Global cannabis market will nearly triple to US$40.6B by 2024: Study
The value of the global cannabis market is set to soar to new heights, as more countries and American states legalize the drug, according to a new industry report.
Global legal spending on cannabis is forecast to be US$40.6 billion in 2024, nearly triple the US$14.9 billion estimated to be spent this year, according to Arcview Market Research and cannabis industry analysis firm BDS Analytics, which released its annual "State of the Legal Cannabis Markets" report on Thursday.
"That's a conservative number as well if regulators wouldn't move as slowly as they are right now," said Tom Adams, managing director of industry intelligence at BDS Analytics, who co-authored the report in a phone interview with BNN Bloomberg.
While much of that growth is expected to be led by North America, which accounts for nearly 90 per cent of all spending, other markets such as Europe and Asia are expected to end cannabis prohibition with a focus on liberalizing medical markets.
"Countries are realizing that people are using cannabis anyways. They can either tax it and regulate it or they can do nothing," Adams said. "That realization is set to spread globally and won't take that long to see cannabis prohibition unravel."
Despite the U.S.'s lead in the global cannabis market, one of its biggest markets actually shrunk in 2018, the report said. Spending in California, which sparked the counterculture movement in the 1960s that boosted the popularity of cannabis, fell to US$2.5 billion in 2018 from US$3 billion due to high taxes charged by dispensaries and a well-established illicit market.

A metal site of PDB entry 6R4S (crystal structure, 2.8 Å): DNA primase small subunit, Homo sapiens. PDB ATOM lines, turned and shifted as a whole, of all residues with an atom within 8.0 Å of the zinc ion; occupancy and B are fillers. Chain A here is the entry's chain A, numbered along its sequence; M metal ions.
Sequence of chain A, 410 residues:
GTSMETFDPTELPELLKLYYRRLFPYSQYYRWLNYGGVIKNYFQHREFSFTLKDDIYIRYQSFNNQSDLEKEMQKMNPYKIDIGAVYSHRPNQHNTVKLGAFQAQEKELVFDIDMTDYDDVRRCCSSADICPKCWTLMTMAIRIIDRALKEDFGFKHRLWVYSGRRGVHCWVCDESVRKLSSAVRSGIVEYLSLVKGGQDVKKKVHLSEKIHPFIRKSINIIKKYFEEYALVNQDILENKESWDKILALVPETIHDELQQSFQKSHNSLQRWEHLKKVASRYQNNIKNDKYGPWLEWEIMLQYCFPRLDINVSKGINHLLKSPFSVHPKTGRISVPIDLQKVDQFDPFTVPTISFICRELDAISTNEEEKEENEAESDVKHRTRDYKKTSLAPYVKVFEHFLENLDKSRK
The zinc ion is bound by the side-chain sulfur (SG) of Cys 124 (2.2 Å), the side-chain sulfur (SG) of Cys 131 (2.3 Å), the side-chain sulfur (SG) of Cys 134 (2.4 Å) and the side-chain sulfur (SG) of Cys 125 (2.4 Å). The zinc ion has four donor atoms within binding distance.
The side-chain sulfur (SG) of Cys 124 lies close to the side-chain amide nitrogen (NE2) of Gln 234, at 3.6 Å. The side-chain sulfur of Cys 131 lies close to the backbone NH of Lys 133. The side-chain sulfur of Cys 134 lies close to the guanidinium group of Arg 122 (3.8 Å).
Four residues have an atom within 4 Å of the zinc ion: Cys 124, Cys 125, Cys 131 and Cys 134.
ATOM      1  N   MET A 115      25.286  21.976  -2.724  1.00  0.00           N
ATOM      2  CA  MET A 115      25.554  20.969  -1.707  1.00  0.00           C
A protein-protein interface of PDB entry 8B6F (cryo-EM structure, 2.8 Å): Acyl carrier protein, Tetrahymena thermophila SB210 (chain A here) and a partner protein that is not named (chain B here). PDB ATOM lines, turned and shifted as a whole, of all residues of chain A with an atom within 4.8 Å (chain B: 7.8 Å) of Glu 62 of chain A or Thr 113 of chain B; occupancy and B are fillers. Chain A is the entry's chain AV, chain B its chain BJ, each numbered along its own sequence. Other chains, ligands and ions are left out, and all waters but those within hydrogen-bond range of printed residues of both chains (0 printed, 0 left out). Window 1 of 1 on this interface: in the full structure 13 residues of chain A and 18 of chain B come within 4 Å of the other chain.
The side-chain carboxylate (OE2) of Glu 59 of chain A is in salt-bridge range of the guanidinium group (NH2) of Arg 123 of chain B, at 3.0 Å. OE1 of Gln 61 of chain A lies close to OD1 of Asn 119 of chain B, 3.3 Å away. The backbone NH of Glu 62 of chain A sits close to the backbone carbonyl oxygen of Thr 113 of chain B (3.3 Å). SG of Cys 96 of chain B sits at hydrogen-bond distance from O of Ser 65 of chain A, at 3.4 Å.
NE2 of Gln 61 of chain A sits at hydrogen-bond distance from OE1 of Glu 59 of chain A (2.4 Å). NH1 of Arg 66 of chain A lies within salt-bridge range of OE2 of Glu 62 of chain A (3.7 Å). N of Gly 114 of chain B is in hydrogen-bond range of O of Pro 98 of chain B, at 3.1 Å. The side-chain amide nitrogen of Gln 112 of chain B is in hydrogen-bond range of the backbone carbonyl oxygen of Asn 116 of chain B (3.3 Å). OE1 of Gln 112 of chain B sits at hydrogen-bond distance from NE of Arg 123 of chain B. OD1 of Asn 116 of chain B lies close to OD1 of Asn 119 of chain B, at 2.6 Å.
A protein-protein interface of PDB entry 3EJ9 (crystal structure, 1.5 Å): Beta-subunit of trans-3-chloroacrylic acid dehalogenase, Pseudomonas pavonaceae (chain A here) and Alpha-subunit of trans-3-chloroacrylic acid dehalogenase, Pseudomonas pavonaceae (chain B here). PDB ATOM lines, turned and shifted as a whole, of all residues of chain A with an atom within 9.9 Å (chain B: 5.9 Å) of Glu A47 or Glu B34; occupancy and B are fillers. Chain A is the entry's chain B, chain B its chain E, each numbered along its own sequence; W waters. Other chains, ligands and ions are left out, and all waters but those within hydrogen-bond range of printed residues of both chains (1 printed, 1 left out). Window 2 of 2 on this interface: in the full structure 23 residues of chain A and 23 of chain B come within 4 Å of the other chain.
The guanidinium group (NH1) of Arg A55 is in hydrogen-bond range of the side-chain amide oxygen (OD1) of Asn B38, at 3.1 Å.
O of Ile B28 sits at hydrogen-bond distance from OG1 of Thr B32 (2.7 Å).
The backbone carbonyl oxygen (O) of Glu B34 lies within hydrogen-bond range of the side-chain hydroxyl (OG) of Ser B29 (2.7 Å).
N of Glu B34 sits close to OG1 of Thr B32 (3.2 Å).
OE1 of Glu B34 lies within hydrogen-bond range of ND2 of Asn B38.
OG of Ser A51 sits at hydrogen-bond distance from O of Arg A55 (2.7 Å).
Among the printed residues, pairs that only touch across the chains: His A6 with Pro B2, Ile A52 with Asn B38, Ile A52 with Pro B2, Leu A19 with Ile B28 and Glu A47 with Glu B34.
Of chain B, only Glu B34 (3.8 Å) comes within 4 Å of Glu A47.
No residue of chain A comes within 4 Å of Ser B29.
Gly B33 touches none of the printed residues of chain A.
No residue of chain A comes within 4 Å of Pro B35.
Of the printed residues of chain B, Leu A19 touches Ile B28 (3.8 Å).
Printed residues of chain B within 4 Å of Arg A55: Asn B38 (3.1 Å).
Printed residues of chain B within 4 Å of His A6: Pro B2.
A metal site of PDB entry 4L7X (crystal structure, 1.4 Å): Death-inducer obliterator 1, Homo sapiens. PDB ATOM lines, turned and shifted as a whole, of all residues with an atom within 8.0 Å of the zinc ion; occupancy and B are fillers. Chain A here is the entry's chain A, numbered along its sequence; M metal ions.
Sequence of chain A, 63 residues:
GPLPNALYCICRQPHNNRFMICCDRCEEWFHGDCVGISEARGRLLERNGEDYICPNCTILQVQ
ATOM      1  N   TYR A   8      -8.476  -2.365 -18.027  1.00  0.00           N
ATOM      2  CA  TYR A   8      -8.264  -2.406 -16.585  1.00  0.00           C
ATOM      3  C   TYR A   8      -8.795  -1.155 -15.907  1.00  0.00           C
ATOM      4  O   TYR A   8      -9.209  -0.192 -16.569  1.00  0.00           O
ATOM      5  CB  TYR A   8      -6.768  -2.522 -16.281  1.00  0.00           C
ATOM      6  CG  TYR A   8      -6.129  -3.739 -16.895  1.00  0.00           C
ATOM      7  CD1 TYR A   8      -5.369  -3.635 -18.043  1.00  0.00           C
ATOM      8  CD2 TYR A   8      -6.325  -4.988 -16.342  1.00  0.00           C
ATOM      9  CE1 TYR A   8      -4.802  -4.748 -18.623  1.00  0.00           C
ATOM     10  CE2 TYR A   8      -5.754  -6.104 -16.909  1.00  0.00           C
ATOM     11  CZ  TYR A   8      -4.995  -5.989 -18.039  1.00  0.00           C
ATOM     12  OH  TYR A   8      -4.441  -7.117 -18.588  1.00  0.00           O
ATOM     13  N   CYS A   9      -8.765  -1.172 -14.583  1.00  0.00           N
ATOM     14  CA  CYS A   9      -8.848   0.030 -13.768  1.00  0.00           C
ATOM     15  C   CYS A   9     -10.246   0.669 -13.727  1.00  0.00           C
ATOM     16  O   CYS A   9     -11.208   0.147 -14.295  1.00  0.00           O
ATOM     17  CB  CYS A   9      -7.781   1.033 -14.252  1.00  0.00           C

"Regulators decided to heavily tax legal cannabis in California and create very high burdens in that market," said Adams. "It's something that we see could happen in other U.S. states as well as it's starting to take place in Canada."
Spending in Canada is expected to reach US$5.2 billion by 2024, in line with an earlier forecast made by BDS Analytics. Still, the report expects the rollout of next-generation cannabis products, such as edibles and concentrates, later this year will slow the Canadian market’s growth in the near term due to the country's restrictive branding and marketing rules.
"We've been pretty cautious with Canada because of what we've seen happen in California where local regulation impacts on the downside," Adams said. "But eventually, there's the hope that regulators will notice they didn't stop cannabis consumption, but really limit legal cannabis consumption. The pendulum will eventually swing the other way."
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